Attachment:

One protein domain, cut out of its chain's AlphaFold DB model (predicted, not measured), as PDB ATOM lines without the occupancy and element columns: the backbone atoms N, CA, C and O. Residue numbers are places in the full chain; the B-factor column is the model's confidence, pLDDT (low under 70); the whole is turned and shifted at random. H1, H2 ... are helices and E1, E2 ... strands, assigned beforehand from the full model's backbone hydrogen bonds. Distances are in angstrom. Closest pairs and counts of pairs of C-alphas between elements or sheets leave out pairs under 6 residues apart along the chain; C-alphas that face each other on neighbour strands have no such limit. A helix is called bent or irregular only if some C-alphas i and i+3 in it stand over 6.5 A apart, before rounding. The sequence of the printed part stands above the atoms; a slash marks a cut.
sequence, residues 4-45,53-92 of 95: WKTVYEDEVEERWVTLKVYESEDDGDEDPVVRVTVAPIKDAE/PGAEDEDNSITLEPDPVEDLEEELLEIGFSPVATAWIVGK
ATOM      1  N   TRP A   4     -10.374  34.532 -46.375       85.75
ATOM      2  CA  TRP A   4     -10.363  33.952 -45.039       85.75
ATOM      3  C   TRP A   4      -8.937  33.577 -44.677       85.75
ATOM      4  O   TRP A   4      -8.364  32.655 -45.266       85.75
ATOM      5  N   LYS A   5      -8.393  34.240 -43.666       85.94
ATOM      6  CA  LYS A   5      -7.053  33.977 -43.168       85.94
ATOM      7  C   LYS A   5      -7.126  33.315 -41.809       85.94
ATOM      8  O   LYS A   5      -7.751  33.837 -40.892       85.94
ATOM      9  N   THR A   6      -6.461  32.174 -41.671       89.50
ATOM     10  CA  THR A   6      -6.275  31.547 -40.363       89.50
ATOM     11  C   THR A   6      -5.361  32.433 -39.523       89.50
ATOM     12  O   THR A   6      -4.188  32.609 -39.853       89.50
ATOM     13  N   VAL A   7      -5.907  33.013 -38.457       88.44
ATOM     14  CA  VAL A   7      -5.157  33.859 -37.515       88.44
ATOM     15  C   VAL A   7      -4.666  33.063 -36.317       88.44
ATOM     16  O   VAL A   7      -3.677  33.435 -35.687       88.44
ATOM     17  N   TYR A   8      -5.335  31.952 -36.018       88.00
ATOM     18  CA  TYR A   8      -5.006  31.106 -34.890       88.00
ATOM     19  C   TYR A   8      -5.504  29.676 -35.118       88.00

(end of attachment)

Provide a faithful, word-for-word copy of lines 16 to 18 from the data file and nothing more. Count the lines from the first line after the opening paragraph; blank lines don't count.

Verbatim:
ATOM     15  C   VAL A   7      -4.666  33.063 -36.317       88.44
ATOM     16  O   VAL A   7      -3.677  33.435 -35.687       88.44
ATOM     17  N   TYR A   8      -5.335  31.952 -36.018       88.00